It was vastly different from the hustle of the city, the constant traffic that droned out conversation, the smog clouds that vanished into asymmetrical skyscrapers and the people, oh so many people. The little unassuming city of Buena Park, California was vastly different from my hometown and even though I didn’t know it back then it was perfect to grow up in. When we moved there 23 years ago the population was 70,000.
It was beaufituly peaceful in a ways we weren’t used to. The stores all closed before 10, and the silence perpetuated our nights. Our biggest claim to fame was Knotts Berry Farm, a western themed amusement park with Snoopy and Charlie Brown to boot. My favorite activity was to walk around the outside stores during Christmas time. The mall was a barely noticible hub of staple American stores and food court basics but we went every Sunday nonetheless.
Up toward the hills the houses sprawled like miniature mansions and the silence during a morning walk becomes eerie, as I grew up I used to run there every morning and every evening. After rush hour the passing of cars is still far and few except for those leaving the food store that now sits hilltop.
During the summer mother would let me run down the long sidewalks of our suburbia utopia as the sprinklers bloomed in all their glory before California had a drought and when global warming was just being born. Every generation thinks that they are last good one, but in our case I think it rings true. The last to see non hipster mom and pop stores, that belonged to long time residents, to get to know them, and treat them like family. The couple who used to own the dry cleaning behind our apartments had lived there for over 50 years. They used to play jokes on me and I’d ask about their daughter who lived in Oregon. I used to go to school with the son of the guy who owned the grocery store and my favorite store to go back to school shopping was ‘Teacher’s Supply’ nestled right at the exit of the freeway and owned by locals too.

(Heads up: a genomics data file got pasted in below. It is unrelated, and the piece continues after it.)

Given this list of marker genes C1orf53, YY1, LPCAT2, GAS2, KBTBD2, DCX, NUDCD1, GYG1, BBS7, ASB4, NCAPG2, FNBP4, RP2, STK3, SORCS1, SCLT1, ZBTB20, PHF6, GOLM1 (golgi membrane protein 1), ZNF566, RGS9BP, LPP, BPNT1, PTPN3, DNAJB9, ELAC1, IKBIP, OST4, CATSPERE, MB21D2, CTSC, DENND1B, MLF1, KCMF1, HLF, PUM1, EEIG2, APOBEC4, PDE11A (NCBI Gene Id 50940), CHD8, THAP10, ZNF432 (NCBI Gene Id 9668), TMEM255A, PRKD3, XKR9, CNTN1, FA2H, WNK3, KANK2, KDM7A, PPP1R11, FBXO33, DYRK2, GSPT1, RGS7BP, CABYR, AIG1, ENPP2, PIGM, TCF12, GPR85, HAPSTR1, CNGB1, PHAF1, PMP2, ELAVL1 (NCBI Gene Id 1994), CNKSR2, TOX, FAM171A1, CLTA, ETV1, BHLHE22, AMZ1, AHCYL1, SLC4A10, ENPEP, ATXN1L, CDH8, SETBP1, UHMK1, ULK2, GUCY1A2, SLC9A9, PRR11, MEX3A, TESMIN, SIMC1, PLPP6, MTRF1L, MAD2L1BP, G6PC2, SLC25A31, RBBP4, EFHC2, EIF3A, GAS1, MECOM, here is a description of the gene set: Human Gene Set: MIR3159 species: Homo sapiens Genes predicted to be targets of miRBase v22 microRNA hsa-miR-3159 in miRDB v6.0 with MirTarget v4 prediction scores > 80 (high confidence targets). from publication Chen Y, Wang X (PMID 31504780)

Nowadays Buena Park is still that peaceful city I grew to love, although it has kept up with the times and the competition. There is now big modern building a few blocks from Knotts Berry Farm and a big electric guitar sculpture purtrudes from the new ‘Rockign Brew Restaurant’. It has plans, big plans to draw investors and become a destination.
I haven’t been to Rocking Brews because I got distracted by the library that still looks the same as it did when I used to go everyday after school, it has a tiny bookstore of used books run by volunteers that makes you think of grander times as you browse letters and pictures bound in pages that are used less and less.
If you get tires of the ritz and glitz of featured Orange County tourism come to Buena Park. It will give you a feel of what Southern California really is, go to the historic sites along Beach Boulevard, visit the library during tea time, walk down Knotts Berry Farm and up to the upcoming Butterfly Pavillion. It is worth a day visit, just as much as it was worth growing up in it.